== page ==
Globe-Gazette from Mason City, Iowa on December 31, 1948 · Page 7
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Globe-Gazette from Mason City, Iowa · Page 7

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Mason City, Iowa
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Friday, December 31, 1948
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Page 7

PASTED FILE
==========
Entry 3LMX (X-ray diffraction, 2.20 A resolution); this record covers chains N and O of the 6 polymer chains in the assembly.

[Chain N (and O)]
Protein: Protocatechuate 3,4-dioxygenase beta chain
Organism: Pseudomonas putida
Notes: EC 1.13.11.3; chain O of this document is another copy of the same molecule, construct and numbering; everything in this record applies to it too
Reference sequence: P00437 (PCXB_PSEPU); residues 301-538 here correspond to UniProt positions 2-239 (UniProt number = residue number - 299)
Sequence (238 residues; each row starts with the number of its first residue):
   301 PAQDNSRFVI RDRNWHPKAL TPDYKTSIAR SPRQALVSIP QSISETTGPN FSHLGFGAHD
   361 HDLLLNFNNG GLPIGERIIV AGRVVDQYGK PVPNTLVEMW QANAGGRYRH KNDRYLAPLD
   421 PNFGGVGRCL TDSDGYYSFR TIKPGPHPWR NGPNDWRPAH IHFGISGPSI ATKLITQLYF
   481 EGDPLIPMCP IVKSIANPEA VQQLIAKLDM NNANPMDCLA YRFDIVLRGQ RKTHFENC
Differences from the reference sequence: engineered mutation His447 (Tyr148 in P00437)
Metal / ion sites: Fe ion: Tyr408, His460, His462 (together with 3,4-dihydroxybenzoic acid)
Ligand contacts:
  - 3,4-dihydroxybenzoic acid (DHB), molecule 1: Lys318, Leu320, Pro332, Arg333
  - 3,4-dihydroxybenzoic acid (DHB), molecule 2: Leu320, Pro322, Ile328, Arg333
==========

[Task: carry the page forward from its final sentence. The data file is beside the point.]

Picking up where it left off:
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Net Farm Income Declines tor First Time in Decade Iqwa Falls C. C. Plans Election To Vote on Directors and Merchant Bureau Iowa Falls—Nominations for 4 new members of the board of. directors of the Iowa Falls Chamber of Commerce have been made. Ballots will be mailed to members m a few days, according to John Phillips, executive secretary. Ballots must be returned to the chamber office by Jan. 10, and will be counted at the board meeting Jan. 10. Nominations for directors for 3- year term are Kenneth Peterson John Hart, I. C. Jensen, Gordon Collis, H. R. Cummings, L. G Apland, H. O. Warneke, O- M Lumley. Nominations for 14 members of the Retail Merchants bureau include Glair Gray, B. E. Wagoner Willard Rucker, food; W. N. Roberts, Robert Hansen, Ray Swenson, hardware; Verne Sprout Mike Fischer, W. K. Armentrout clothing; Clayton Conner, Ear Kessell, Rosie Sielaff, Alice Ma Henkel, barber and beauty shops John Franklin, Robert Knox, ap pliances; Anthony Roozen, Ra Haltom, furniture; George Mesick, Karl Mansdorfer, variety tores; R. C. Aborn. Robert Hron- k, drugs; A. E. Borland, A. E. Westbury, shoes; G. F. Chiquet, ff. W. Baker, jewelry; Jack Locke, /erne Furrow, building material. 'wo will be named from each of the first 4 groups, and 1 from each of the others. Nominees for the faii fair board nclude Elmer Stockdale, George Mark, D. D. McNickle, Lloyd Roand, from rural districts; Paul I. Barker, Dave Steel, Glenn Ryan, A. E. Bprland, from town. Two rural and 2 urban members will elected. Mclntire Man, 92, Found III in Home RIceville—George Borenz, 92, of Mclntire, is a patient in the City hospital here after being found in a semi-conscious condition at his home. Neighbors had noticed no smoke was coming from the chimney at his home, broke into the house and found him suffering from shock and advanced age. A total of $7,000,000,000 is invested in telephone plant and equipment throughout the United States. MAKE YOUR NEW YEAR'S EVE PARTY COMPLETE WITH DINNER AT LETO'S ITALIAN CAFE Corner 13th and Elm Drive Phone 1054 Open New Year's Eve and New Year's Night FILET MIGNON Served with Golden Brown French Fries — Italian Salad French Bread • Spaghetti . . . Ravioli . . . Chicken . . . Italian Spaghetti . . French Fried Shrimp Wright County Jurors Chosen January Term Opens at Clarion on Jan. 3 Clarion—Judge G. R. Hill will n-eside at the January term of he Wright county district court which opens Jan. 3. The petit jurors who h^ve been ordered to appear Jan. 10 are: Mrs. Tom Henry, Mrs. E. R. Ehm*e, Mrs. Ford Bunn, M. I. Robie, H. O. Salisbury, George Telford, Dale C. Dougherty, Miss Louise Linebarger, Richard Hoyt, Margaret Comstock, Myrtle Russell, Phyllis Clopton, Harriet Robson, Ma- beL Jerde, Neva Bruhl, Kenneth Severson, Tillie A. Hill, Anton Anderson and Florence Hahn, all of Clarion. James Johnson, Donald Johnson, Margaret Thorn, Emma Johnston E. H. Bartley, Maud Goranson, Joe Huibsch, Edith Kirkham ,'Alice Farmer, Edward J. Wanken, Mary Fjetland, Lena Nelson, Nellie Flower, H. E. Nelson, Russell Knutson and Lindsey Miller, all-of Eagle Grove. Marlyn * Benson, Harry L. Larson, Dale Kessler, Nettie Milligan, Fred Gordon, Harve Peterson, Mattie Farmer, George Sharp, John Campbell, Herhard Gabrielson and A. E. Thompson, all of Belmond. W. H. STACY PRIVATE PARTY ROOM Deluxe Dinners or a la Carte Open 5 P. M. Harry Martin, Herman Anderson, Minnie Quasdorf, Anna Schwieger and Mary Fibikar, all of Dows. Delia Ketchum, Louis Scheppler, and T. W. Blankenship, all of DANCE AND ROMANCE at #Z4?BEAUTIFU NO. SHORE OF CLEAR LAKE IOWA'S WONDER 5HOWPLACE FBI., DEC. 31 GALA NEW YEAR'S EVE BALL featuring the music of popular DELL LEE. This will be ex- oltinr — free noisemakers and favors for all — Usher the New Ye»r In »t the be»u- itful SURF. SAT., .IAN. 1 Your SURF enjoy dance Iowa's m a K n i ficent invites you to the romantic atmosphere of most beautiful showplace. If you don't dance, but merely like to listen to good music — come this Saturday. WAYNE PRINGLE SUN., JAN. 2 You've asked for him—and here he comes—for a fun packed Sunday eve. TOM OWEN and his band. Call Clear Lake 84 for your booth reservation. THE RITZ CLUB Gait. Loretta Robinson, Birdsall Carlson and Loren Mclntyre of Goldfield and F. C. Aldrich, John Lager and Esther Hadley of Rowan. The grand jurors who will serve for the year 1949 have been ordered to report Jan. 4. They are: R. W. Moe and George Bawn of Eagle Grove; Jesse Smith, Ray Stevens and Ed Lewis of Clarion; C. P. Luick and Galen Johnson of Belmond; Raymond Paine, Goldfield; W. G. Knox and Zeddie Rout, Dows; J. R. Groom, Rowan and Mason Doughten, Woolstock. Farm Bureau in Butler to Begin Drive Allison—Over 200 Farm Bureau j boosters representing every township in Butler county have been . invited to attend the annual kickoff meeting and dinner which will launch the annual Farm Bureau membership drive on Jan. 3 at the Legion hall in Allison, according to Dale W. Nelson, Farm Bureau fieldman. Mr. Nelson also stated that 'Rollie Slotten of Oelwein will be the principal speaker for the evening, and that Faye Meade of Hampton, regional organization director of the Iowa Farm Bureau Federation, will also assist with the program. Musical numbers and entertainment will be furnished as part of the program. F. G. Wessel, county Farm Bureau president, says this meeting will be one of the most important meetings held by the county Farm Expert Sees Group Action as Farm Need Ames — Community problems are solved by group action and not by individuals who sit back and complain, says W. H. Stacy, extension sociologist at Iowa State college. He points out that during the first months of ,1949, rural groups will have an excellent opportunity o meet for the purpose of tacking community problems. Favorable weather during the latter part of 1948 has permitted the comple- :ion of heavy seasonal farm work and given Iowa farmers a breath- ng spell. • Group action is the only way some problems can be handled, and such action succeeds because of 4 things that are done by people through organized effort, according to Stacy. In group meetings people get better acquainted, obtain needed information on problems, develop new leadership and have a voice in organizational affairs. Slump in Spite of Huge Output Many Products Drop Below Parity Price Washington, (U.R)—If it were not or the tremendous increase in arm production, net income from 'arming probably would have dropped this month to the lowest >oint in 6 years. An agriculture department report showed that farm prices by mid-December had tumbled 12.5 Der cent below the record high set ast January. At the same time, prices farmers pay for things they auy had dropped only 1.2 per cent from the record high last January. Parity Ratio Falls As a result, the "parity ratio"— one of the statistical yardsticks for measuring the profit in farming— fell in mid-December to the lowest point since September, 1942. The parity ratio is arrived a't by dividing the average prices farmers receive for their products by the average prices of things they buy. It does not necessarily reflect net farm incomes because it does not take into account the amount of products farmers are selling. This varie. considerably from year to year depending on production. Farm output this year hit a D«c. SO, 1948 HERE THERE Thompson—Mrs. Golden Combs' son, Pfc. Lyle Anthier, who arrived 'home from Wichita Falls, Texas, accompanied by Miss Norma Pierce : left for Pipestone, Minn., where they will spend the Man Sweeping Snow Has Fatal Stroke Riceville—Funeral services for Guy Loper, 59, furniture dealer, who died at his home Wednesday morning following a stroke, have been tentatively set for Saturday Mr. Loper suffered a stroke Tuesday evening while sweeping the snow off his car and lived till the following morning. He is survivec oy the widow, 2 sisters and 2 orothers. record high. Even so, the agriculture department has reported that net income this year—for the first time in a decade—will fall below the preceding year. The department said the "parity ratio" in mid-December was 109. This compares with 110 in mid- November and an all-time peak of 133 reached in October, 1946, when meat prices skyrocketed after price controls were removed. (The parity ratio is equal to 100 during the base period 1909-14. Parity is the price at which sale of a specified amount of a commodity will return farmers the same purchasing power it did in that period.) Many Below Parity The prices of many farm products are far below parity and some are below the government's support price. This is true of corn. The government is required by law to guarantee farmers an average price of ?1.44 .a bushel for corn. But farmers averaged only $1.23 a bushel for corn sold in mid-December. The farmer gets benefit of price holidays with relatives. Swaledale—Mrs. Minnie Hamilton and Millard were recent guests of relatives in Iowa Falls. Manly—Mr. and Mrs. Emil Wendt are at home following a trip to Detroit where they visited their son and daughter-in-law, Mr. and Mrs. Roy Wendt. Aredale—Darwin and Warren Ebling, Wilbur Dye and^Donovan Worley motored to Pecos, Texas, to visit John Wallace. Garner—County Auditor Maynard Schoneman is planning to attend a meeting of the State Association of County Auditors at the Savery hotel in Des Moines Jan. 6. The meeting was called by Merrill Smith, Elkader, president of the state association. Aredale—Mr. and Mrs. Oscar White entertained their children and their families at a Christmas dinner Sunday. Corwith—Mr. and Mrs. Louis Ellgin and 3 children visited with ler parents, Mr. and Mrs. W. H. Miller, at Waverly. Spillville — Mrs. Kathyrn Pechota fell on an icy sidewalk and broke her arm. Bradford—Mr. and Mrs. Arnold Johnson and family of Story City Chester—Mr. and Mrs. Robert Bahr and baby of Rochester were recent guests of Mr. and Mrs. Lars Anderson. Bradford—Mrs. Lulu^Reed ol Hubbard and Mr. and Mrs. Ted Palmby and family of Waterloo were recent guests in the K. C. Rodgers home. Chester—Mr. and Mrs. Winfield Cray, Mr. and Mrs. Dallas Reed and Mrs. Elizabeth Cray visited with Mr. and Mrs. E. M. Reed at Burr Oak. Alexander—Mrs. Charles Sproul and daughter Connie of Storm Lake were recent guests at the home of Supt. and Mrs. E. E. City C!ob«-G»i*lt«, M«»«n City, Nashua-Ionia Road Finished Nashua — Work on the 5-mile Farm-to-Market road north of Ferguson's corner from Nashua to Ionia was completed this week, and will be open for traffic within the next 3 weeks. The work was started 2 months ago with 11 men, Schmidt and Hanson of Winfield, the contractors, with Paul Carruthers as foreman. Two bridges 24 by 24 feet were built at an approximate cost of $23,800. The grade will be completed with crushed rock in the spring. VISIT IN WEST Johnson. Chester—Mr. and Mrs. Robert Larson were holiday guests of Mr. and Mrs. Reed Larson of Stewartville, Minn. Alexander — Christmas dinner guests at the Charlie Rector home were Sgt. and Mrs. Harold Coonradt and daughter of St. Joe, Mo., Mr. and Mrs. Laverne Janssen and daughter and Mr. and Mrs. Harold Rector. Corwith—H. W. Quebe of Indianapolis, Ind., is visiting at the Charles Quebe home. Clarion—Mr. and Mrs. J. H. Jacobson are the parents of a son, David Perry, born Dec. 27 at the Northfield, Minn., hospital. Miss Jacobson is the former Dorothy Hilton of Clarion. Alta Vista—Reynold Hentges visited in the John Lehmann, Sr., re t urne( j to Fort Dodge Monday Open to the Public home recently. Garner—Hancock County Engineer Charles F. Merten left Monday for Ames where he will attend the annual school of instruction for county engineers. Alexander—Mr. and Mrs. Ed Hensel drove to Nevada Sunday to spend the day with Mrs. Hensel's mother, Mrs. Mildred Dodd. Thompson—Mr. and Mrs. Donald Thomas, Grace and Faith, of Three Hills, Alberta, Canada, arrived Tuesday to visit until after Christmas with Donald's parents, Mr. and Mrs. George Thomas. Aredale—Mr. and Mrs. Fred Groothius and Mrs. Minnie Groothius of Kesley were recent guests of John Groothius. Nashua—Mr. and Mrs. Leo Rich of Nashua are the parents of a daughter born on Sunday. Cresco—Charles Hass, Jr., student in Junior college at Pasa- after spending the holidays with his parents, Mr. and Mrs. Peter Hentges. Cresco—Hugh A. Mclntosh of Big Lake, Minn., has arrived to spend the winter with his brother-in-law and sister, Mr. and Mrs. Walter Gleason. Kensett — Mr. and Mrs. M. E. Boyett of Kensett left the first of the week for Sacramento, Cal., where they will visit in the horns of Mr. and Mrs. Joseph Boyett. They expect to attend the Rose Bowl game on New Year's day. WHAT LUCK FOR BRAN EATERS! What's lucky about eating bran to help relieve constipation caused bv lack of "bulk" food in your diet? Well, just try NABISCO 100% BRAN and find out! "Finer- milling" makes this bran naturally more gentle-acting. And filler flavor makes it a truly tempting breakfast dish! Ask for NABISCO 100% BRAN! (See a doctor if constipation continues.) TWO HORSES OVER 160! support for corn only by putting it under government loan. But farm storage facilities are inadequate for the huge crop and many farmers have been forced to ship huge quantities of corn to market. This has depressed prices. Here are the average prices farmers received for major com- dena, Cal., is visiting his parents, Mr. and Mrs. Charles Hass, Sr., in Cresco. Bradford—Mr. and Mrs. Charles Kissinger and family of Melcher were Christmas guests of Mrs. Lee Miller, other relatives and friends. Geneva—Mr. and Mrs. F. E. Davenport, Mrs. Mary Davenport HOLD SKATING PARTY Hampton — Cub, Brownie and Girl and Boy Scout troops were to be guests of the Kiwanis and Rotary clubs Thursday afternoon at a skating party at the roller rink on highway 65 south of Hampton. 131 IIlCliD 1 trUCl V C^l AUi. Ai*«J *-•*• x»«rf»-» .L/tl V \Zll±-J\JL Vj iiJ-i u. -"•»«* j —- — • ^~--f modities in mid-December, com-1 an d Mrs. Edna Davenport were pared with the mid-December — --•-•• *- - f »f- -«'" ™™ parity price for each: ACTUAL PARITY PRICE PRICE Wheat, bushel ....52.05 Rye, bushel l.'tt Rice, bushel 2.50 Corn, bushel 1.2S Cotton, Ib 2«-«3 ceiils Peanuts, Ib. 10.5 cents Potatoes, bushel ... 1.54 Tobacco, type Bureau this year due to the great need for building and strengthening the Farm Bureau in Butler county, in the state of. Iowa, and in the United States. New Year's Eve and New Year's Nite Open Sunday, 12 N°on Till 10 P. M. Connie, Bobby, Bill, Liz, Red PORK AND PAT Extend to All of You A Very Happy and Prosperous New Year REMEMBER NEW YEAR'S EVE DANCE TO KIT KATHANS DIXIELANDERS Noisemakers, Hots, Horns . . . barrels of fun Celebrate NEW YEAR'S EVE 48.4 cents ..... 21.10 Hogs, 100 Ibs. Beef cattle, 100 lbs.,2fl.iW Milk, 100 Ibs ...... 4.81 Live chickens, Ib. S0.7 cents Live turkeys, Ib. . 51.0 cents Eggs, dozen ..... C2. 8 cents 1.78 l.BO 1.68 31).G3 cents 11.9 cents 1.83 4(1.4 centi 18.00 13.41) 4.32 28.2 cents Itii.fi cents 04.3 cents Christmas guests of Mr. and Mrs. F. T. Davenport and family in Mason City. Bradford—Mrs. W. H. Halpenny of Des Moines was a recent guest in the home of Mr. and Mrs. L. F. Hushka. Chester—Lorraine Stevenson is home from Macalester college, St. Paul, to spend the holiday vacation. In the only breath-taking stunt of its kind, Lee Hendricks guides his two horses, the "Flying Twins,"over a new 160-horsepower Packard con' vertible in a Roman-jump, thrilling rodeo audiences across the country. (Camera fans note: picture taken at 1/6,000 of a second by strobe light). New 1949 Packard models now on display at H. & H. MOTORS 12 7th St. S. E. Phone 1489 at AVALON BALLROOM MANLY, IOWA Music By SCANDINAVIANS A real celebration in store for you at this Carnival Dance. Horns. Confetti, Balloons, Hats, Noisemakers of All Kinds. FAMILY STYLE DINNERS EVERY SUNDAY Menu, Sunday, Jan 2 Roast Young Tom Turkey with Oyster Dressing Baked Virginia Ham Whipped Potatoei — Giblet Gravy Buttered Wax Beans — Creamed Cauliflower Salad Bowl Rolls Bererage lee Cream THE RITZ CLUB Celebrate New Year's Eve Skating at the ROLLERDROME Between Highways 106 and 18 one mile west of Mason C»ty. Watch for the signs on both highways. Skating from 9 P. M. to 1 A. M. • HORNS • CONFETTI1 • MUSIC • FUN!!! Bus Leaves Cerro Gordo Hotel at 8:45 and Returns at 1 A. M. NO SKATING NEW YEAR'S w AFTERNOON Skating As Usual After New Year Holiday. HI ill Phone 2 Pork Gilles Clear Lake, Iowa Skating Thursday Afternoons — Ladies Only Chartered Mason City bus leaves Cerro Gordo Hotel on Wednes- C day, Friday, Saturday and Sunday nfrhta at 7:30. Returns to hotel at closing of rink. Ru* leaves Cerro Gordo Hotel Sunday afternoon at 1:30 and returns at 4 = 3CK No bus service Saturday afternoons. For Special Skating Parties Monday, Tuesday or Thursday . . . Call Clear Lake 841-J. Berry to Be Tried Again for Murder Iowa Falls—Jack Berry, 33, who hes been confined in the criminally insane ward of the state reformatory at Anamosa since December, 1947, has been declared sane, according to word received by Don W. Barker, Hardin county attorney. Berry was charged with, first degree murder following the fatal shooting of his brother-in-law, Ernest Knott, 51, here June 26, 1947. At his trial here a jury in Hardin county district court decided he was insane and he was committed to the insane ward at Ana- He' was examined by the state board of psychiatry Nov. 9, found to be sane and the county attorney was so notified by Foss Davis, warden of the reformatory. Barker indicated that Berry will stand trial at the February term of district court on the original murder charge. The term is scheduled to open Feb. 7, Judge Sherwood A. Clock will preside. Plan Clinics on Better Milking Ames, ^P)—Iowa farmers will have an opportunity to study ways of economically producing high quality milk in a series of clinics to be held in 37 communities this winter. The Iowa State college extension service said it is sponsoring the meetings in co-operation with local agencies and others. The meeting schedule includes one at Cresco, Feb. 7; at Charles City, Feb. 8; at Decorah, Feb. 9; at Postville, Feb. 10; and at Oelwein, Feb. 11. Hancock Board Will Hold Final Session Garner —Hancock coxinty supervisors will hold their final session of the year at the courthouse Friday at which time they will request an accounting from the various offices. The courthouse will be closed all da^ on New Year s L/TflV. G. HEILEMAN BREWING CO d Stgle Cajjer Ask for the 8-Oz. Junior Bottle America's Quality Beer for 98 Years Distributed by C. J. MOTT - 617 So. WMhinfton Ave., Ph. 1«